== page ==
Due to the acute state of the climate crisis Jakob made the decision in 2019 not to accept assignments that require him to travel by air until an environmentally compatible way of doing so is found.
Recent highlights saw Koranyi perform Bach’s Cello Suites nos. 1 and 6 at the Helsingborgs Konserthus in association with Helsingborg Symphony Orchestra due to the orchestra being prevented from performing due to the Covid-19 pandemic. Jakob also returned to a number of festivals including the Kammermusikkforening Festival Alta in Norway, the Festival Piano Biennale in The Netherlands, the Delft Chamber Music Festival and the Rovigo Cello City Festival. Jakob also virtually took part in the International Cello Festival Cellissimo, which moved online this year due to the pandemic, presenting a recording of Bach’s Cello Suite no.1 and a selection of Swedish folk songs, which were recorded for purpose in a quaint church outside of Stockholm.Read more
Among the performances Jakob looks forward to in 2022 are Dvorak’s cello concerto with the Halle Orchestra in Manchester, a tour of Belgium with Haydn’s cello concerto in C major with the Symphony Orchestra Vlaanderen, Prokofiev’s Sinfonia Concertante with the Kristiansand Symphony Orchestra, The Julia Wolfe Concerto with the RTÉ Symphony Orchestra in Galway and Tarrodi’s cello concerto with the Helsingborg Symphony Orchestra. As a chamber musician, Jakob can also be heard at the Stavanger Chamber Music Festival, Valdres Chamber Music Festival, the Järna Festival Academy, the Festival Resonances in Belgium as well as in Amsterdam’s Concertgebouw playing the Schubert piano trios with Elisabeth Leonskaja and Liza Ferschtman.
Each season Koranyi enjoys multiple festival appearances, which have included the Verbier Festival, Schloss Elmau, the Amsterdam Cello Biennale, Cleveland Chamber Festival, Bridge Hamtpon Chamber Music Festial, Kempten Festival, Zutphen Cello Festival, Delft Chamber Music Festival, Peamarsh Chamber Music Festival, Danish String Quartet Festival, concerts at the International Chamber Music Festival in Stavanger, Martin Fröst’s Vinterfest and the Båstad and Gotland Chamber Music festivals. He was also a regular performer with the Chamber Music Society of the Lincoln Center in New York.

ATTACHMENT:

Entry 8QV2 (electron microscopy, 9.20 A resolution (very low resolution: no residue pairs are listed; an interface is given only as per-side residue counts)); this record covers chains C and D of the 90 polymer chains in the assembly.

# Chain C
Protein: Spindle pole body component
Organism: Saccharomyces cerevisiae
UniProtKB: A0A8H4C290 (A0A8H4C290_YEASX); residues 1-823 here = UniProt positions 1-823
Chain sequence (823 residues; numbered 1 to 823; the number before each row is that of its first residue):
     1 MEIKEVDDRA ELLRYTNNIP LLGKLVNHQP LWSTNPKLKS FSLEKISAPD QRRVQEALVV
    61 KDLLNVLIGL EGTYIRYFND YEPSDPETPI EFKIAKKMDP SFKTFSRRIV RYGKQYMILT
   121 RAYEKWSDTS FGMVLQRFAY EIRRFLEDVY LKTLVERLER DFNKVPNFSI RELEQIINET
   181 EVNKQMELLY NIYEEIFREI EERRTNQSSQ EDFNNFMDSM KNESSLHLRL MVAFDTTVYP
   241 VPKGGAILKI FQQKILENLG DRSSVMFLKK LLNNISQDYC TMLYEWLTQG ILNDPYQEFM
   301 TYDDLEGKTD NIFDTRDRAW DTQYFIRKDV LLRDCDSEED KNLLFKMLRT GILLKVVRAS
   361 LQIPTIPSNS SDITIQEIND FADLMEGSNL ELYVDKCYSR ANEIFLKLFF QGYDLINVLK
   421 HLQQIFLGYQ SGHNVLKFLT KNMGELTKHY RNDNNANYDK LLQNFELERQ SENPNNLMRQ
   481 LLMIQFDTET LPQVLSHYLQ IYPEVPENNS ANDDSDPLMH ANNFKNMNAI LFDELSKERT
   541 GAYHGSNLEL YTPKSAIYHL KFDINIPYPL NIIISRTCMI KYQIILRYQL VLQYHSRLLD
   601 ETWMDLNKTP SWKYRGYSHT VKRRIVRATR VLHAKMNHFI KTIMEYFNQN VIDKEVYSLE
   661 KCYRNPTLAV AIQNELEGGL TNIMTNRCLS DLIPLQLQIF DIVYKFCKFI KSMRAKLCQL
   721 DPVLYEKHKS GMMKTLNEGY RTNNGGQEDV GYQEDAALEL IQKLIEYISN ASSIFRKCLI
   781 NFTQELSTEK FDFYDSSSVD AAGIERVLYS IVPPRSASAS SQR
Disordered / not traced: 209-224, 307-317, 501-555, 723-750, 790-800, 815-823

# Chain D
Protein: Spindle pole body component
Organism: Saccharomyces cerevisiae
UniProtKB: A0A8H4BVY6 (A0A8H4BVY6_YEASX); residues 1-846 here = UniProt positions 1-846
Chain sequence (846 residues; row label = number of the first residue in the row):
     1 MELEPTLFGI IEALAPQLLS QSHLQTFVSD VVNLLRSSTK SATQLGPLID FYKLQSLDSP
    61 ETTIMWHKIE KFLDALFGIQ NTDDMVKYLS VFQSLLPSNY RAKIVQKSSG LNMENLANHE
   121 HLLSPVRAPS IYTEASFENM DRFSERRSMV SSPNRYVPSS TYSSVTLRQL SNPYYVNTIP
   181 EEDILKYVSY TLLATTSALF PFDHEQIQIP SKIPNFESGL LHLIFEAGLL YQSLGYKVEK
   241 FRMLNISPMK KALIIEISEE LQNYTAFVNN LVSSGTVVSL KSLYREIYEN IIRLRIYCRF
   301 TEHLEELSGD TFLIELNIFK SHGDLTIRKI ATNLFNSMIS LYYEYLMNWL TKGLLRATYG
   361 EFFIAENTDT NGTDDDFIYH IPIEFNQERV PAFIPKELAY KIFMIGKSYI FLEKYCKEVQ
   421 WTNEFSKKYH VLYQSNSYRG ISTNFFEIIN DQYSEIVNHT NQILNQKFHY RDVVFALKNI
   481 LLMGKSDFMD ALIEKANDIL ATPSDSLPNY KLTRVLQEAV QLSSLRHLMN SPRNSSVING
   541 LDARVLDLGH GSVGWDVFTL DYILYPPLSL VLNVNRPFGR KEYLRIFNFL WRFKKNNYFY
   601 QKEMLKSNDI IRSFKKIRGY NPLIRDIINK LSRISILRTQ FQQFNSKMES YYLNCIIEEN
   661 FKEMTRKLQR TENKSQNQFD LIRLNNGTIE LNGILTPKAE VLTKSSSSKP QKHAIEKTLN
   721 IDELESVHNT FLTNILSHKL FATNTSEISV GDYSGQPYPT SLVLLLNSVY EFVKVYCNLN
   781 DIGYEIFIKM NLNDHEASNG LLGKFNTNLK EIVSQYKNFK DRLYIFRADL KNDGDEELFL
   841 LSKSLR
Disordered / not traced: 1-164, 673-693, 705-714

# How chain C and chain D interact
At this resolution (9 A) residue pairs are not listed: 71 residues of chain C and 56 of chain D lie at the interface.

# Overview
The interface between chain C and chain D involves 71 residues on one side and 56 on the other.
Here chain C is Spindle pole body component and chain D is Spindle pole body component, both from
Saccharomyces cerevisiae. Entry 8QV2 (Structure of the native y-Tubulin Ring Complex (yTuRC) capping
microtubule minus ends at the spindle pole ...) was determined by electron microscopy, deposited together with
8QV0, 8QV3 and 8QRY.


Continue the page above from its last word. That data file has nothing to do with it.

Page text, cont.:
Orchestral highlights have included performances with the Royal Stockholm Philharmonic Orchestra, Swedish Radio Symphony Orchestra, Stavanger Symphony, Orchestre de Paris, Weimar Staatskapelle, Hong Kong Philharmonic, New Zealand Symphony, Arctic Philharmonic, Northern Sinfonia Gateshead, Gävle Symphony Orchestra, Uppsala Chamber Orchestra, Filharmonia Veneta, Gothenburg, Malmö, Helsingborg and Norrköping Symphony Orchestras, working with conductors such as Lionel Bringuier, Susanna Mälkki, Marc Soustrot, Joana Carneiro, Okku Kamu, Eiji Oue, Michael Francis, Krzysztof Urbański, Yordan Kamdzhalov, Stefan Solyom, Thomas Söndergaard, Jaime Martin, Yan Pascal Tortelier and Christian Lindberg.
In 2017, together with long time friend and colleague Peter Friis Johansson, Jakob founded the Järna Festival Academy. It is a chamber music festival and summer academy situated just outside of Stockholm and run with the values of social and ecological sustainability at it’s core. The festival has quickly grown to become one of Sweden’s most prominent classical music festivals, gathering some of Europe’s top artists and students each year.
Jakob Koranyi Talks About Sustainability in Music Festivals with the European Broadcast Union – 8 June 2022